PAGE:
Theta waves have a higher frequency than delta waves and are commonly connected with activities like daydreaming. Depending on where in the brain these waves come from and their amplitude, theta waves are associated with activities as diverse as creativity, spontaneity, inattention and depression. Researchers have found that theta waves tend to be higher in children than adults, which suggests that these waves are closely related with brain maturity. Interestingly, theta waves are also present in temporary loss of memory from older individuals with a special name called BORTT, standing for “burst of rhythmic temporal theta.”
Alpha waves sit in the middle in terms of frequency and amplitude. They become dominant during states of physical & mental relaxation. Alpha waves aid overall mental coordination, calmness, alertness, mind/body integration and learning. Alpha waves are some of the most commonly studied brainwaves, which have some special considerations with eyes opened or closed which we will dive into more detail below. As a general rule, the more powerful your Alpha waves are, the more relaxed, at peace and not mentally engaged you are.
12 – 27 Hz
Beta waves are dominant when you are awake, alert, and engaged, and are probably the predominant waves observable if you go to the doctor to get an EEG reading. Beta waves are most visible when you are focused, analytical, externally oriented or in state of relaxed thinking. Beta waves are commonly used to detect conditions such as sleep and learning disorders as well as to study enhanced focus. For all BCI hopefuls beware! Beta wave frequencies overlap with the muscle signals created by clenching your jaw. If you clench your jaw while viewing your NeuroMaker BCI Connect readings, you will notice greater Beta wave activity. For this reason, it is important for anyone using EEG devices to relax while they view their Beta wave information.
27 – 100 Hz
Gamma waves have the smallest amplitude and highest frequency; they pass information rapidly and quietly. They are observable in states of deep focus, like when studying math or problem-solving. Gamma waves are activated when the brain needs to be active and idle when no specialized task is at hand. Top level athletes and high performers often train with gamma wave readings because these promote learning and memory from long distance brain connections. Just like we mentioned with Beta waves, Gamma waves often operate at the same frequency as the neurons in your muscles so we need to be careful about what information we are using!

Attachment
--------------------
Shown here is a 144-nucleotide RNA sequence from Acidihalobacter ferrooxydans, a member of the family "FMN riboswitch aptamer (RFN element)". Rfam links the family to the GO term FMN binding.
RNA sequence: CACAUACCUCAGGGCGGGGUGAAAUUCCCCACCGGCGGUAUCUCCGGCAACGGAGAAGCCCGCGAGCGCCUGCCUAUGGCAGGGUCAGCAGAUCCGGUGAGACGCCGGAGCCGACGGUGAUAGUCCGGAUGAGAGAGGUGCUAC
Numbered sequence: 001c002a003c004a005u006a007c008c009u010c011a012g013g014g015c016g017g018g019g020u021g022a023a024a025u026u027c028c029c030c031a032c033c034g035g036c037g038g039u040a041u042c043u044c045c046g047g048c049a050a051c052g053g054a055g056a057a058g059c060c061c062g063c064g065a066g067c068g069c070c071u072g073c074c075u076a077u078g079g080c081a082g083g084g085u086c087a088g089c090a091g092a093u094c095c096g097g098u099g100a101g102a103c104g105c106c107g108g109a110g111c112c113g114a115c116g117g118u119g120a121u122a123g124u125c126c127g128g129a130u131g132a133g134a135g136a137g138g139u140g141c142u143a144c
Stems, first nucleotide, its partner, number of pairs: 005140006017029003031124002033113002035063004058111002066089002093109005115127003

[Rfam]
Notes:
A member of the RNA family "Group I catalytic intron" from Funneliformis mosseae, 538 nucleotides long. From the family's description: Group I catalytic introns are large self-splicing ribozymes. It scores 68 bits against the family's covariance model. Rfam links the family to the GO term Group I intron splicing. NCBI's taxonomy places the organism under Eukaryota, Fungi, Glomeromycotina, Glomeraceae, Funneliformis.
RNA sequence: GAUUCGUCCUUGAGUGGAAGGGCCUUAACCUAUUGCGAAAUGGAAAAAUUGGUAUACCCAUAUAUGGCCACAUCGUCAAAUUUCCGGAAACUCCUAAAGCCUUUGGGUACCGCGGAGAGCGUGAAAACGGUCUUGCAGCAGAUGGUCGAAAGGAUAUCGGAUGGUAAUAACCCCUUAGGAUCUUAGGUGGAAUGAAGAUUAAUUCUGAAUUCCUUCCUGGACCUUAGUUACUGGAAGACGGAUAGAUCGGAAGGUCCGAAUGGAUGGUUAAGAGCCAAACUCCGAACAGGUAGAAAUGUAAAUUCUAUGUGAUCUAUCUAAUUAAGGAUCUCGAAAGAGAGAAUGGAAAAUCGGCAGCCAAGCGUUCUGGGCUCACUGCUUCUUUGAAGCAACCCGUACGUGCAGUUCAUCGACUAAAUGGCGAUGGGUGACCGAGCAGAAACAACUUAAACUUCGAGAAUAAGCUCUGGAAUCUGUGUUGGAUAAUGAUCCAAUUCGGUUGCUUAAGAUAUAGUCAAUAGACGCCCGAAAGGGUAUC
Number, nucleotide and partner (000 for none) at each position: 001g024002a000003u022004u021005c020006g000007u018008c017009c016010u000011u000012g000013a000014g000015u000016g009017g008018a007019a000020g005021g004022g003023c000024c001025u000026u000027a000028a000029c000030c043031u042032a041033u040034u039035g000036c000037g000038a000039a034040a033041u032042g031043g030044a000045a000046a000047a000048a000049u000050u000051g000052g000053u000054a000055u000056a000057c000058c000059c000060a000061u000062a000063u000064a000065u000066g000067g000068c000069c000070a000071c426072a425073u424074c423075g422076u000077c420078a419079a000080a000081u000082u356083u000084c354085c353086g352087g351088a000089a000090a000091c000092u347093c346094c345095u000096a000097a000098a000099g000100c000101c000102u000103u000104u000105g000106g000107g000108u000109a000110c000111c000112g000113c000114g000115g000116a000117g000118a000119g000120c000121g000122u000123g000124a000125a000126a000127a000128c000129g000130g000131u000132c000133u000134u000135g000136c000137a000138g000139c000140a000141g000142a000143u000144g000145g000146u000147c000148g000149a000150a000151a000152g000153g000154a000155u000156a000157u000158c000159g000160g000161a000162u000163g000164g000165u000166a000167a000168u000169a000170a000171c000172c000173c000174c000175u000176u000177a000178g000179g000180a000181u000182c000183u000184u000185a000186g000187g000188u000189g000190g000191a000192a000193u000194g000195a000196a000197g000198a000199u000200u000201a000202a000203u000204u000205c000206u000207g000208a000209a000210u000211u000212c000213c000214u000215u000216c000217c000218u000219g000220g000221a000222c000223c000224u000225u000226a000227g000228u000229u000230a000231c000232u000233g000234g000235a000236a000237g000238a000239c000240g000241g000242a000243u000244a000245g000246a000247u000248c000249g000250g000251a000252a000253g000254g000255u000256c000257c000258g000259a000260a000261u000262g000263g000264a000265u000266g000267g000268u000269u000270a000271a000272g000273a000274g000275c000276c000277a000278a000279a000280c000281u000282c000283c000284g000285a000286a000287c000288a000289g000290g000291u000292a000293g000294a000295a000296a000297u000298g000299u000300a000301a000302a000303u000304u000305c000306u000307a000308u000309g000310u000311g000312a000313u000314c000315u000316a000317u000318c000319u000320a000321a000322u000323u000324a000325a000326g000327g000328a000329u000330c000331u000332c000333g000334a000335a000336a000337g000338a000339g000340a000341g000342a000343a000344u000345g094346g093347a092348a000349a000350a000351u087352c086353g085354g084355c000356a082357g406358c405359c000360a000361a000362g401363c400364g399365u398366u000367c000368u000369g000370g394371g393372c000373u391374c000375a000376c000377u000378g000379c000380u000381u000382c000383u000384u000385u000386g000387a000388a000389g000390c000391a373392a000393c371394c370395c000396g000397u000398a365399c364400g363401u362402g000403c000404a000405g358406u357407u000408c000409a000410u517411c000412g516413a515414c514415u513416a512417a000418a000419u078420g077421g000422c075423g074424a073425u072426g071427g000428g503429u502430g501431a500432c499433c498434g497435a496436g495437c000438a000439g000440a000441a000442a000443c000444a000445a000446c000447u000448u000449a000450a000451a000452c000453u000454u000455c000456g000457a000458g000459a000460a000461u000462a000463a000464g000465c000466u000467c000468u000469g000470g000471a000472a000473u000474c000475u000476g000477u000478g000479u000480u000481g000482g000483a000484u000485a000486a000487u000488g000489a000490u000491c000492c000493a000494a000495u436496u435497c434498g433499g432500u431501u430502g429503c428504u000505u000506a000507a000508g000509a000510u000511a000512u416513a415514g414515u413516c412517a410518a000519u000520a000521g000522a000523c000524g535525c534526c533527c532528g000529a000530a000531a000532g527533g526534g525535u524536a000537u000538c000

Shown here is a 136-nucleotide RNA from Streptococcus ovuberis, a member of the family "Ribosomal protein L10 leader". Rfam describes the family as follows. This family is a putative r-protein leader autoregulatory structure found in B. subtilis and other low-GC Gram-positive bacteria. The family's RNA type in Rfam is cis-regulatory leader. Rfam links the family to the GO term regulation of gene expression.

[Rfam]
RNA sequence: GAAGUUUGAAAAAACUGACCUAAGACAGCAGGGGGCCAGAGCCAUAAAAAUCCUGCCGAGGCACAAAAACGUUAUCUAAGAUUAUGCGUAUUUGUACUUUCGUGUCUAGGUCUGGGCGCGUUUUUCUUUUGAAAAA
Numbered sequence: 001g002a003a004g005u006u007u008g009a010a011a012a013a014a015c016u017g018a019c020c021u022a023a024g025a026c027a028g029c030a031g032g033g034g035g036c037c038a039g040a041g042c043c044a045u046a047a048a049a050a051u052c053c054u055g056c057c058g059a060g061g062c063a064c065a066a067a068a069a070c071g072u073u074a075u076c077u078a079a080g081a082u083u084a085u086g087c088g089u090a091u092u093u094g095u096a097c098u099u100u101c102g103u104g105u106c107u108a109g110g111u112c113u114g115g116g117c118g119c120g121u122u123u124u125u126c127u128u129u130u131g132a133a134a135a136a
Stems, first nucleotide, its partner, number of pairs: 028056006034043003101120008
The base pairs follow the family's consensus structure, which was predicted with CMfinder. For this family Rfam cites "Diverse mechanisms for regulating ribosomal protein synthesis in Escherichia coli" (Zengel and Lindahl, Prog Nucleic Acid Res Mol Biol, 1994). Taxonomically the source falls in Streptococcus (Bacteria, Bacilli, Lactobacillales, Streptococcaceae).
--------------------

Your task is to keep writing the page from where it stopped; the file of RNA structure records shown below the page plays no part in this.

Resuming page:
Spotlight on Alpha Waves
Now you have to know a little bit about the entire brain orchestra! It will be our mission to understand how our brainwaves function and how we can use these to interact with our current technology in an effective, societally conscious manner. If you thought these different brainwaves are cool, just wait until we have the chance to learn even more together!
There is a lot we can learn from this new information and so many places to start! For today let’s spend a little bit of time understanding our Alpha waves a bit more. As we mentioned above, Alpha waves are one of the most commonly used parts of our brain orchestra. When our Alpha waves are playing very “loud”, we can reasonably say that we are relaxed, calm and handling whatever task we are set on doing without too much anxiety.
But wait! Something this amazing couldn’t be this easy, right!? Sadly yes, you are correct. Alpha waves are also affected by something called “Alpha Blocking”. Believe it or not, the special neurons in your brain called “pyramidal neurons” are activated when your eyes are closed, making our Alpha waves more powerful. On the opposite side, when your eyes are open, these neurons stop activating and your Alpha wave amplitude will decrease. This interference is another example of an artifact, which you can learn about on our page discussing raw EEG signals and artifacts here.
For now, this is an interesting way we can interact with our NeuroMaker Connect software. Take a look at your Alpha waves when your eyes are open, close your eyes for 5 seconds and then look at them again. You will notice that your Alpha waves will start low and then increase when you open your eyes! For a more dramatic example of this effective, try blinking your eyes as fast as you can while looking at your Alpha wave readings. You will notice that your waves will go up and down very fast leading to very dramatic changes in your Alpha graph. Give it a try!
As you can imagine, this kind of interference is something that we need to remove in order to focus on the signals coming from our brain. After all, we are studying brain computer interface, not eyelid detection! To make your lives easier, we have removed some of this interference for you in the attention algorithm which you can read about in our description of attention here.